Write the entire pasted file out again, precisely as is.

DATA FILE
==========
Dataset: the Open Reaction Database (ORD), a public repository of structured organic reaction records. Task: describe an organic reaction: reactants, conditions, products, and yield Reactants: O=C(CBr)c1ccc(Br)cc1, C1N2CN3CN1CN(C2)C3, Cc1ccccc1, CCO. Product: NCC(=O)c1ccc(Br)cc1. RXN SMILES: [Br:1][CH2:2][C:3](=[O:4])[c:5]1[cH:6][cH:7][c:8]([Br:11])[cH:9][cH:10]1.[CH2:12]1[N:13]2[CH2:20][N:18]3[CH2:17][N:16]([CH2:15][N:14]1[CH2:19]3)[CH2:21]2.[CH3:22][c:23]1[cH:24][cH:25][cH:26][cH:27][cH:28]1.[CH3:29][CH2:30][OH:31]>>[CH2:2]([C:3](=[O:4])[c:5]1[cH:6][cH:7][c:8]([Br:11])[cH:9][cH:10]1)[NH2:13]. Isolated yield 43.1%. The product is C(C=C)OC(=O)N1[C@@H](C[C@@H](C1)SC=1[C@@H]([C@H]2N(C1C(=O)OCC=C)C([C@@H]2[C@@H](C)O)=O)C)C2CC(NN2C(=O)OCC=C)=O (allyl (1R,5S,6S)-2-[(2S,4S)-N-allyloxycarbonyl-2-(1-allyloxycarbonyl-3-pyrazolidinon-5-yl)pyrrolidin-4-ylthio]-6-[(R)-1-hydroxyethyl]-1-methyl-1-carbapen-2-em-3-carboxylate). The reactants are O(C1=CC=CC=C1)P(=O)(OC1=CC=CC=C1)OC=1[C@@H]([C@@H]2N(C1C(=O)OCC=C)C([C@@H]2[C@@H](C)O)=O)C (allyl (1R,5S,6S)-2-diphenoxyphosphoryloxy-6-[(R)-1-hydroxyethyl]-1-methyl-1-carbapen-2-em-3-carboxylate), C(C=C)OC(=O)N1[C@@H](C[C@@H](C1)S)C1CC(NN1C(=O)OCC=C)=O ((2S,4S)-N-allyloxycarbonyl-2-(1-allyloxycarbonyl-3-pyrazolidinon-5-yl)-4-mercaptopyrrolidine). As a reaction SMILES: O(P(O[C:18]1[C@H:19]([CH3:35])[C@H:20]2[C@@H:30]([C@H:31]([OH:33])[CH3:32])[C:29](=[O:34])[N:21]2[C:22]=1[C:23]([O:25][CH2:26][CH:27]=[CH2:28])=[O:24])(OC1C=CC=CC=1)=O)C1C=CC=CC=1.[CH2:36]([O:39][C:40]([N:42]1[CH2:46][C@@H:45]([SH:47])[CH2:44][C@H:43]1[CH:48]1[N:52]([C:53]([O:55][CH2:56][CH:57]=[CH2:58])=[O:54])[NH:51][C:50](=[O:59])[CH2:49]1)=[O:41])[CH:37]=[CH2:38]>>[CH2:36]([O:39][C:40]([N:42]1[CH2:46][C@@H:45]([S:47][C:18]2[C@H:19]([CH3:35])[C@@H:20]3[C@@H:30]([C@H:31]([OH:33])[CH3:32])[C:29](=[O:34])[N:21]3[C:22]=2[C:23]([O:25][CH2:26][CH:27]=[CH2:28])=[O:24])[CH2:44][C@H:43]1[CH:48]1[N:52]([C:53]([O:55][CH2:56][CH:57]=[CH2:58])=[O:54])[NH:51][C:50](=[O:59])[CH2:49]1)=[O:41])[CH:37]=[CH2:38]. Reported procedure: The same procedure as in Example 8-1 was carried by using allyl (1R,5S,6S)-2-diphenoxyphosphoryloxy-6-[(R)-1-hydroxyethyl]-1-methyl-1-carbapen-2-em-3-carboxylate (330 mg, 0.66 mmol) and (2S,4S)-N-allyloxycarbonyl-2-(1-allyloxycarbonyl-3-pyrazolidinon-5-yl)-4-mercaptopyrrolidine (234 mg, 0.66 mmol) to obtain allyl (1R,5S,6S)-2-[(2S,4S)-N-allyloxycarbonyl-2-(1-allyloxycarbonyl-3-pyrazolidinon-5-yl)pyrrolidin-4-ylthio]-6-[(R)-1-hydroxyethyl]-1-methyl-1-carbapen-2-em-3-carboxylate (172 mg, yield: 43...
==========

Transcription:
Dataset: the Open Reaction Database (ORD), a public repository of structured organic reaction records. Task: describe an organic reaction: reactants, conditions, products, and yield Reactants: O=C(CBr)c1ccc(Br)cc1, C1N2CN3CN1CN(C2)C3, Cc1ccccc1, CCO. Product: NCC(=O)c1ccc(Br)cc1. RXN SMILES: [Br:1][CH2:2][C:3](=[O:4])[c:5]1[cH:6][cH:7][c:8]([Br:11])[cH:9][cH:10]1.[CH2:12]1[N:13]2[CH2:20][N:18]3[CH2:17][N:16]([CH2:15][N:14]1[CH2:19]3)[CH2:21]2.[CH3:22][c:23]1[cH:24][cH:25][cH:26][cH:27][cH:28]1.[CH3:29][CH2:30][OH:31]>>[CH2:2]([C:3](=[O:4])[c:5]1[cH:6][cH:7][c:8]([Br:11])[cH:9][cH:10]1)[NH2:13]. Isolated yield 43.1%. The product is C(C=C)OC(=O)N1[C@@H](C[C@@H](C1)SC=1[C@@H]([C@H]2N(C1C(=O)OCC=C)C([C@@H]2[C@@H](C)O)=O)C)C2CC(NN2C(=O)OCC=C)=O (allyl (1R,5S,6S)-2-[(2S,4S)-N-allyloxycarbonyl-2-(1-allyloxycarbonyl-3-pyrazolidinon-5-yl)pyrrolidin-4-ylthio]-6-[(R)-1-hydroxyethyl]-1-methyl-1-carbapen-2-em-3-carboxylate). The reactants are O(C1=CC=CC=C1)P(=O)(OC1=CC=CC=C1)OC=1[C@@H]([C@@H]2N(C1C(=O)OCC=C)C([C@@H]2[C@@H](C)O)=O)C (allyl (1R,5S,6S)-2-diphenoxyphosphoryloxy-6-[(R)-1-hydroxyethyl]-1-methyl-1-carbapen-2-em-3-carboxylate), C(C=C)OC(=O)N1[C@@H](C[C@@H](C1)S)C1CC(NN1C(=O)OCC=C)=O ((2S,4S)-N-allyloxycarbonyl-2-(1-allyloxycarbonyl-3-pyrazolidinon-5-yl)-4-mercaptopyrrolidine). As a reaction SMILES: O(P(O[C:18]1[C@H:19]([CH3:35])[C@H:20]2[C@@H:30]([C@H:31]([OH:33])[CH3:32])[C:29](=[O:34])[N:21]2[C:22]=1[C:23]([O:25][CH2:26][CH:27]=[CH2:28])=[O:24])(OC1C=CC=CC=1)=O)C1C=CC=CC=1.[CH2:36]([O:39][C:40]([N:42]1[CH2:46][C@@H:45]([SH:47])[CH2:44][C@H:43]1[CH:48]1[N:52]([C:53]([O:55][CH2:56][CH:57]=[CH2:58])=[O:54])[NH:51][C:50](=[O:59])[CH2:49]1)=[O:41])[CH:37]=[CH2:38]>>[CH2:36]([O:39][C:40]([N:42]1[CH2:46][C@@H:45]([S:47][C:18]2[C@H:19]([CH3:35])[C@@H:20]3[C@@H:30]([C@H:31]([OH:33])[CH3:32])[C:29](=[O:34])[N:21]3[C:22]=2[C:23]([O:25][CH2:26][CH:27]=[CH2:28])=[O:24])[CH2:44][C@H:43]1[CH:48]1[N:52]([C:53]([O:55][CH2:56][CH:57]=[CH2:58])=[O:54])[NH:51][C:50](=[O:59])[CH2:49]1)=[O:41])[CH:37]=[CH2:38]. Reported procedure: The same procedure as in Example 8-1 was carried by using allyl (1R,5S,6S)-2-diphenoxyphosphoryloxy-6-[(R)-1-hydroxyethyl]-1-methyl-1-carbapen-2-em-3-carboxylate (330 mg, 0.66 mmol) and (2S,4S)-N-allyloxycarbonyl-2-(1-allyloxycarbonyl-3-pyrazolidinon-5-yl)-4-mercaptopyrrolidine (234 mg, 0.66 mmol) to obtain allyl (1R,5S,6S)-2-[(2S,4S)-N-allyloxycarbonyl-2-(1-allyloxycarbonyl-3-pyrazolidinon-5-yl)pyrrolidin-4-ylthio]-6-[(R)-1-hydroxyethyl]-1-methyl-1-carbapen-2-em-3-carboxylate (172 mg, yield: 43...